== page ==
Understanding home mortgages in Canada is impossible without a basic grasp on your mortgage term vs. amortization. This is the best online guide to the difference between your amortization and your mortgage term because we have created an easy-to-follow guide to help you understand and select the best amortization period. Read this helpful resource and visit the mortgage rate page to apply for your mortgage.
Essentially, the amortization period is the total length of time it takes to pay off your loan. In most cases, it is much longer than your mortgage term, which represents the length of time you are locked into a certain interest rate. For example, a home loan in Canada may have a twenty-five year amortization period, which means that it has been structured so that it is paid off at the end of twenty-five years if you make all your regularly scheduled payments. During this same period of amortization, you can have several different mortgage terms. If, for instance, you only choose five-year mortgage terms, you will have five different terms over the course of your loan. Each term may be slightly different depending on whether you select fixed or variable rates and the inclusion of other options. That means that your payments may adjust at least every five years but more often if you select variable-rate terms. The interest rate change for each term is passed on to you in the form of a higher or lower mortgage payment during said term.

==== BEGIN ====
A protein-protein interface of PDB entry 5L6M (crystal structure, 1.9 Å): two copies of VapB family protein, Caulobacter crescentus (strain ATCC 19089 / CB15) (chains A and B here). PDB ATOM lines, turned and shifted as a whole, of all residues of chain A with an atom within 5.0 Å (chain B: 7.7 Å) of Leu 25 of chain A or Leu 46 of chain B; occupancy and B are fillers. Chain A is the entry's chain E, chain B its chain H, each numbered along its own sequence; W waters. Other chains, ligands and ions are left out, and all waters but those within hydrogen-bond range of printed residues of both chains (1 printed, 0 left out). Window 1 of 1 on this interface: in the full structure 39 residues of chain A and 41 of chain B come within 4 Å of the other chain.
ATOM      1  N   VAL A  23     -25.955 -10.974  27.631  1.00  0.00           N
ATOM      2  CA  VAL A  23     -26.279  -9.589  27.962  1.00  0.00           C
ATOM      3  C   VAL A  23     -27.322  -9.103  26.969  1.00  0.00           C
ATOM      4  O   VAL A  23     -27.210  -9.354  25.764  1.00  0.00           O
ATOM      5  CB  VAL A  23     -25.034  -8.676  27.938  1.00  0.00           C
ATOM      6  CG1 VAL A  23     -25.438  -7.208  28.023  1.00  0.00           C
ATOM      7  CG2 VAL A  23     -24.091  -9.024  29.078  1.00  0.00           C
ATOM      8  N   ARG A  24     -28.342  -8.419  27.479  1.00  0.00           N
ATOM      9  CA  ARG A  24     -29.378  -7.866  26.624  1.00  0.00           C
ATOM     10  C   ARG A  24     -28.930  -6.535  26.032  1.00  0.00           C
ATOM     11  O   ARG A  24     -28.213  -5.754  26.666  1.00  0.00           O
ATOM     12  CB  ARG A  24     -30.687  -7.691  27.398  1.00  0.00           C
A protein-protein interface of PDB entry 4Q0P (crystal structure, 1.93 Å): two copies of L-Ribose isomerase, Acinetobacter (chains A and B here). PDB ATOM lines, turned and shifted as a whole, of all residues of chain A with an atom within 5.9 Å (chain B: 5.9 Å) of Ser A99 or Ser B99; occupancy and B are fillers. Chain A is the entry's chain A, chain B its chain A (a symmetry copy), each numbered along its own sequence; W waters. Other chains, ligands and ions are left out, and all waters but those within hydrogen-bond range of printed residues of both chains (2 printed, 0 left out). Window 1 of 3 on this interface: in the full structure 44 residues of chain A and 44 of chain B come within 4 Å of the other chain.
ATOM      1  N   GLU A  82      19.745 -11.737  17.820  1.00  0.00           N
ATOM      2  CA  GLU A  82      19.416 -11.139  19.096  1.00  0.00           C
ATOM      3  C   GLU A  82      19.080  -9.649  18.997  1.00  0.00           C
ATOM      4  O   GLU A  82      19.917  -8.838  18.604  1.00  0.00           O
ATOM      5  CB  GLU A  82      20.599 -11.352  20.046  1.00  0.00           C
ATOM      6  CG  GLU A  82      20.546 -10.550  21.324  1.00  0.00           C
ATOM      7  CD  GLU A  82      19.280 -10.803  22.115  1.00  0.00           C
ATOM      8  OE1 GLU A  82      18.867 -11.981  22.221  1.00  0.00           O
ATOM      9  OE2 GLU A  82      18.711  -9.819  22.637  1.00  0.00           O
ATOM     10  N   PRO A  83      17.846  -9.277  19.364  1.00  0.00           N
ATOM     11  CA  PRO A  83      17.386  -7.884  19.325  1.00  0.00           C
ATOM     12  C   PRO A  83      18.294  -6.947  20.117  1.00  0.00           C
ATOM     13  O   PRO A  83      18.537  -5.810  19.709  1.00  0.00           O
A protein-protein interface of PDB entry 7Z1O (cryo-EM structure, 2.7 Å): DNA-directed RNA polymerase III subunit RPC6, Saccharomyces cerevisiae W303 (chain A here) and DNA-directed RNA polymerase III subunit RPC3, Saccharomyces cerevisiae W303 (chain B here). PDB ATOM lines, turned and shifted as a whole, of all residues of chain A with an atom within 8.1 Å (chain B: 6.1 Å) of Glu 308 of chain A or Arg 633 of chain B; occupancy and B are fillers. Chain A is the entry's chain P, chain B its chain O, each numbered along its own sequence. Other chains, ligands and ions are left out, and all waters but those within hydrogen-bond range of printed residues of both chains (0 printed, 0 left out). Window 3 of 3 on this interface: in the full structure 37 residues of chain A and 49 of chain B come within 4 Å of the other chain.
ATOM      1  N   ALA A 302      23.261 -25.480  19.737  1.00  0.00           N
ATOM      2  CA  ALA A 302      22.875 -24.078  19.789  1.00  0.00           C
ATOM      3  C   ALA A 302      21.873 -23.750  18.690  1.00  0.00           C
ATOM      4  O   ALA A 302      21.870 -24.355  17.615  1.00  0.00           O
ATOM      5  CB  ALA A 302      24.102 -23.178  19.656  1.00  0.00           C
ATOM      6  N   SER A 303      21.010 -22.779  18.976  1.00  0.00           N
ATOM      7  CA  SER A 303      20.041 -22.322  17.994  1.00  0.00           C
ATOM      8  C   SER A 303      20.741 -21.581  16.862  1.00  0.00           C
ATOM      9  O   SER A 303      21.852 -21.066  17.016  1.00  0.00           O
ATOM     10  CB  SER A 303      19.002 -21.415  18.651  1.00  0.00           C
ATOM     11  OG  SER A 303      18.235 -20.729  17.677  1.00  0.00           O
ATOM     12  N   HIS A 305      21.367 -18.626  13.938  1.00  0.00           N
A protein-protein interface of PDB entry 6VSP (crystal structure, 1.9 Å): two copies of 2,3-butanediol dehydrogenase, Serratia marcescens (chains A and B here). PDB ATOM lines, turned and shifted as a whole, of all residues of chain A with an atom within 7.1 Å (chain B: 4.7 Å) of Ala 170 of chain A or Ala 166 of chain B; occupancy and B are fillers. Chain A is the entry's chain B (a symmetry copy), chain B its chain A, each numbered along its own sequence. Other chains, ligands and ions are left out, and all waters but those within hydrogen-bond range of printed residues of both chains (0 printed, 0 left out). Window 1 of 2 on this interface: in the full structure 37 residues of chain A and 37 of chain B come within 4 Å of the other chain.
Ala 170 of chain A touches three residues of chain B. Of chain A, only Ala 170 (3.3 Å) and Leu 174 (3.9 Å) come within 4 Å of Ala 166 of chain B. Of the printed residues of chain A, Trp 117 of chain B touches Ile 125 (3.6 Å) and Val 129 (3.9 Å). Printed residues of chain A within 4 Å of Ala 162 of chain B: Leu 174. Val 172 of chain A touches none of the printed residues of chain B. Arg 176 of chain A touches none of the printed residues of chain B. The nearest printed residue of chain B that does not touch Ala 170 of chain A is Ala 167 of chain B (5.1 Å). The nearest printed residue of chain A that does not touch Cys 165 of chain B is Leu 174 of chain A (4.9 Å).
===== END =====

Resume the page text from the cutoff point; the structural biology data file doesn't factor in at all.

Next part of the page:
Because amortization is designed to help you finally pay off your home loan, the portion of your payment that goes to principal and the portion that goes toward interest changes over the amortization period. In the first few years of your loan, most of your payment goes toward interest, although some also goes toward your principal. Over time, the amount that goes toward your principal increases and the amount that goes toward your interest decreases. This is because the principal amount against which interest is calculated is slowly decreasing. Eventually, more of your payment will go toward your principal than toward interest, but that will not happen until many years into your period of amortization.
As with most other questions related to mortgage products in Canada, the answer as to which amortization period is best for you will depend on your circumstances and where you want to spend your money. If you are most concerned about affording your monthly bills, you will want to choose a longer amortization period. The longer your amortization, the lower your mortgage payment will be each month. However, a longer amortization period comes at a cost. Because you are taking longer to pay off your loan, less money goes toward your principal each month, thereby increasing the total amount of interest you will pay over time. So, if you want to reduce the total you spend on interest, you should choose the shortest period of amortization with which you are comfortable.